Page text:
Get full access to Outside Learn, our online education hub featuring in-depth nutrition, fitness and adventure courses, and more than 2,000 instructional videos when you sign up for Outside+..
Q: I don’t like to exercise but I know I would be healthier if I did. Is there an alternative?
A: Well, saunas produce sweat, which is one of the many benefits of exercise. But they don’t tone your heart and other muscles, which is imperative for good health and graceful aging. To put it plainly, we need to move our bodies to achieve optimum health. But there’s a wide variety of options as to how we do it. So maybe we just need to rethink what we mean by “exercise.”
The Best Way to Start
If you don’t like “exercise,” start with walking. As famous cardiologist and vegetarian Dr. Dean Ornish likes to say, “Walk your dog every day, even if you don’t have one.” If walking doesn’t work for you, try seated yoga or mini-barbell workouts. It feels good to have toned muscles—and it looks good too!
Regardless of how we move, the important thing is to move our bodies for at least 30 minutes every day. Try to fit in 20 minutes of walking and 10 minutes of stretching. I love “Yoga with Adriene,” which is a free YouTube program with hundreds of simple yoga sequences that are accessible to anyone—even beginners. The best times to stretch are first thing in the morning, before breakfast, and just after work, before dinner.
Related: The Science of Exercise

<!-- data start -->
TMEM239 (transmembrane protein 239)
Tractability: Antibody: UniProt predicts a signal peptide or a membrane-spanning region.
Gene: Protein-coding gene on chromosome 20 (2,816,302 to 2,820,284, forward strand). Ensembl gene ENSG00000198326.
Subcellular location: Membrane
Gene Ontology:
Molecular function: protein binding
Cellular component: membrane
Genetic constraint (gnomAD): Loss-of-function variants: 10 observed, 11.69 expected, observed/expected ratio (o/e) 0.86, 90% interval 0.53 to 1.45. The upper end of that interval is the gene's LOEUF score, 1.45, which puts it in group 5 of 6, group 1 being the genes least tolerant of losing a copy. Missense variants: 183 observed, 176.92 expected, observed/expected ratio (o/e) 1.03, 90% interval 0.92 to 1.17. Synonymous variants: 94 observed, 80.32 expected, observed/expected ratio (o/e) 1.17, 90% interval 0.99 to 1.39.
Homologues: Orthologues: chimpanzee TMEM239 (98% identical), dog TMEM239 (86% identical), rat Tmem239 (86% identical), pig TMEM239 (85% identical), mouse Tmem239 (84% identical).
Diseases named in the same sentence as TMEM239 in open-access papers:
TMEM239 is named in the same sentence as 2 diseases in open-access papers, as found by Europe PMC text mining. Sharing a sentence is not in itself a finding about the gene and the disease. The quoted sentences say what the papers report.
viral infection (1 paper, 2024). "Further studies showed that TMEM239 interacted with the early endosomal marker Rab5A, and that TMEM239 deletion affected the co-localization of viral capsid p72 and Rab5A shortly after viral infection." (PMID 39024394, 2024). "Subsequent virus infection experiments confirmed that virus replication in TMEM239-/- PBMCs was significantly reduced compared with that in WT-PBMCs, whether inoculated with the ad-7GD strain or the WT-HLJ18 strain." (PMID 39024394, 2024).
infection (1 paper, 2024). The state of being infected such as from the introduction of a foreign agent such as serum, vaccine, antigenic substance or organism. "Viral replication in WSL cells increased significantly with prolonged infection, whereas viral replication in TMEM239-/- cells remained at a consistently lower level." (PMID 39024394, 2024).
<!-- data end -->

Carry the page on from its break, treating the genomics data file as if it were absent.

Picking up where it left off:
Ramping Up Your Regimen
Once you have a basic routine locked in, you’ll be ready to build on your exercise program to increase your fitness. Ideally, you’ll want to work yourself up to two or three sessions of cardio (20–50 minutes each) every week; two weekly sessions of weight training (unless your job requires a lot of lifting); and at least one session of prolonged stretching.
There’s no need to lift heavy weights: one-third of your body weight is plenty to build lean muscle and burn fat. You can use handheld weights at home, or get back to the gym. To start, spend 15–25 minutes on your upper body one day a week (push-ups, pull-ups, planks, dips) and 15–25 minutes another day on lower body (e.g., squats with or without weight, lunges, 90:90 against a wall). Just know that weightlifting requires some training to protect your spine.
If you don’t have access to weights, look into TRX, a fantastic way to use your own bodyweight with straps that can be hooked up in your home.
For cardio, find something that sounds fun—jogging, cycling, spinning, tennis, pickleball, rollerblading, dancing, hiking, rock climbing, aerobics, or just a brisk walk outside.
Related: Getting Back into a Fitness Routine
A cardio session should raise your heart rate (pulse) at least three times normal, to around 200 minus your age. Men can sustain a higher heart rate than women, so I’ve used a lower number than you may have seen before. Short intense bursts of exercise (known as “HIITs” for high-intensity interval training) are more efficient and more effective than pushing to sustain an elevated heart rate for long periods of time.
Find a licensed naturopathic doctor for a virtual (telemedicine) or in-person consultation at naturemed.org/find-an-nd.